By JOE JAROSZ
May 7, 2014
Editor’s note: The following piece is the first in a series of interviews and articles about neighborhood associations in the Northeast.
KANSAS CITY, Missouri – Improving the quality of life.
That’s the mindset of the Scarritt Renaissance Neighborhood Association.
Leslie Caplan, president of the Scarritt Renaissance Neighborhood Association, said the organization is active with continually improving the quality of life for the residents in the Scarritt Neighborhood in northeast Kansas City. The boundaries for Scarritt include from Jackson to the Lexington Bridge, zip codes 64123 and 64124, between Cliff Drive and Independence Boulevard on the north and south and between Chestnut Trafficway and Jackson Avenue on the east and west.
By improving the quality of life, Caplan said the association addresses crime, code violations with housing and absentee landlords that don’t maintain their properties. On a lighter side, the association has recently been raising money for a new playground slide and playground equipment in Concourse Park.
“We’re also trying to get people to meet their neighbors, interact with them and watch over one another in a way that maintains the neighborhood everyone would be proud of.” Caplan said.
Most recently, the association has been focusing its efforts on the park improvements at Concourse Park. Caplan said she was especially proud of meeting, and exceeding, the crowd funding goal the association had of $20,000. \
On May 1, members of the association met with the firm which will design the slide and garden area for the playground.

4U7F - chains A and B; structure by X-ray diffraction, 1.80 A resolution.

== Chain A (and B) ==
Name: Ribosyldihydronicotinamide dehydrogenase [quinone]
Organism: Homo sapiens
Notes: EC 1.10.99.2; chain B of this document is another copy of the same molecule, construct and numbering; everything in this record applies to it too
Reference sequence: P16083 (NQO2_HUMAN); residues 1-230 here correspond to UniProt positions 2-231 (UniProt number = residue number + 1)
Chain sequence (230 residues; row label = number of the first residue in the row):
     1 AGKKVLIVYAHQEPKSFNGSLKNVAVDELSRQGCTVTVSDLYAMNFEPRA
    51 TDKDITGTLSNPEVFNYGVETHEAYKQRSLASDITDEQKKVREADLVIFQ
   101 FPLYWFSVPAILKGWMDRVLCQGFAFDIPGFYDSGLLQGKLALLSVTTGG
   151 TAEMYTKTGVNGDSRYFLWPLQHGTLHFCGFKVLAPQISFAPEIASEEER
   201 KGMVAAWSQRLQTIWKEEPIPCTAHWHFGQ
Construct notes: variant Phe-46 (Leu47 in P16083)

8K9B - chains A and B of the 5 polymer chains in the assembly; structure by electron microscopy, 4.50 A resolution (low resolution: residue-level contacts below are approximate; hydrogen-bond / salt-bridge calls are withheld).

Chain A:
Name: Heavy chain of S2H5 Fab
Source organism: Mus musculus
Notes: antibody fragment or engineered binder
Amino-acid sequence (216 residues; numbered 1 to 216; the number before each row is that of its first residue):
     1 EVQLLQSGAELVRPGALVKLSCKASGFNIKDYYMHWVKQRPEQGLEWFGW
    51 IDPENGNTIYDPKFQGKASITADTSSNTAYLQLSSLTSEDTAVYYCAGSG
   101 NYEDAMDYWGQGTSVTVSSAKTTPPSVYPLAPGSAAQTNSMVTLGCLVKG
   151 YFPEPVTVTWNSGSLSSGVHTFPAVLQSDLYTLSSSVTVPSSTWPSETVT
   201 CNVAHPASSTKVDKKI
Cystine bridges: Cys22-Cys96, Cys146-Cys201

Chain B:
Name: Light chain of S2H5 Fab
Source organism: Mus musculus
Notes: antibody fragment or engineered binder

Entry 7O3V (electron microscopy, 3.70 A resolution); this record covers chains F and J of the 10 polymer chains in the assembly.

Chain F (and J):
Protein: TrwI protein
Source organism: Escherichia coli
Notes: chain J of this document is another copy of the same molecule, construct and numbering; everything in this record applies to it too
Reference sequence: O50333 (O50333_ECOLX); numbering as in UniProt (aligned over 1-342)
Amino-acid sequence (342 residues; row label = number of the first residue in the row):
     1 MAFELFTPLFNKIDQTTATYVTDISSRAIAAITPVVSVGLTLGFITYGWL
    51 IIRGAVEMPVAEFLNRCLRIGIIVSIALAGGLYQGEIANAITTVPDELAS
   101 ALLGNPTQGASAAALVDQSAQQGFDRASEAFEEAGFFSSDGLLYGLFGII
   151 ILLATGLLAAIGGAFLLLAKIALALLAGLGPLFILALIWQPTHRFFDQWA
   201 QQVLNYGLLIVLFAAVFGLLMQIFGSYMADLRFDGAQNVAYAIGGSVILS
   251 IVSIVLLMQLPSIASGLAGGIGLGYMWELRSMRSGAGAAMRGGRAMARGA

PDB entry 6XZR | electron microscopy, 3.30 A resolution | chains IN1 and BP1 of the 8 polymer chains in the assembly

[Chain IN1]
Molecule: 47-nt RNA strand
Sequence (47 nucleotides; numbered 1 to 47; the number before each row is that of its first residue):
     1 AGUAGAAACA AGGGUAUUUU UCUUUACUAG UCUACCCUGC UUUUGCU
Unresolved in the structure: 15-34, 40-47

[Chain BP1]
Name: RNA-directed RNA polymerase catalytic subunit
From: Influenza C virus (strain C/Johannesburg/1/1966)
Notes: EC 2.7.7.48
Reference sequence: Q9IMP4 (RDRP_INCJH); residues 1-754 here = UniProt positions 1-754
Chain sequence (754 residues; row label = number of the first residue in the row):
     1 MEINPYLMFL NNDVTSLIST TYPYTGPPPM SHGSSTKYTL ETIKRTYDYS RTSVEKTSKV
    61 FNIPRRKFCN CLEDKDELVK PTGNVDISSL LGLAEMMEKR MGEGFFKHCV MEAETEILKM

“In the next couple months, we’ll have design drawings we’ll take to Parks and Recreation for their approval,” Caplan said. “If everything goes according to schedule, then we’ll begin construction of the slide in August.”
Caplan was also proud of the the recent Easter egg hunt held in Concourse Park. The event drew-in around 300 people searching for over 5,000 eggs.
“It was just a lot of fun,” Caplan said.
Some additional goals and events that Caplan would like to see come to fruition include a Fourth of July event, upcoming block parties and a police roll call where residents will have the opportunity to meet the officers who patrol the Scarritt Neighborhood.
Caplan, who became president of the association three years ago, said she decided to run because she saw needs that were not being met and decided to take the required responsibility to make changes.
“Anybody who lives in a neighborhood has a responsibility to preserve their home, but also to preserve the whole neighborhood so it’s there for future generations,” Caplan said.
If you’d like to get involved or learn more about the Scarritt Renaissance Neighborhood Association, visit www.scarrittkc.org or email email@example.com. The association meets the first Monday of every month at 6:30 p.m. at the Kansas City Museum.
“I’d be happy to get anyone more involved,” Caplan said. “We are all part of a bigger community, the Northeast, so we need to work together to make things happen in the community.”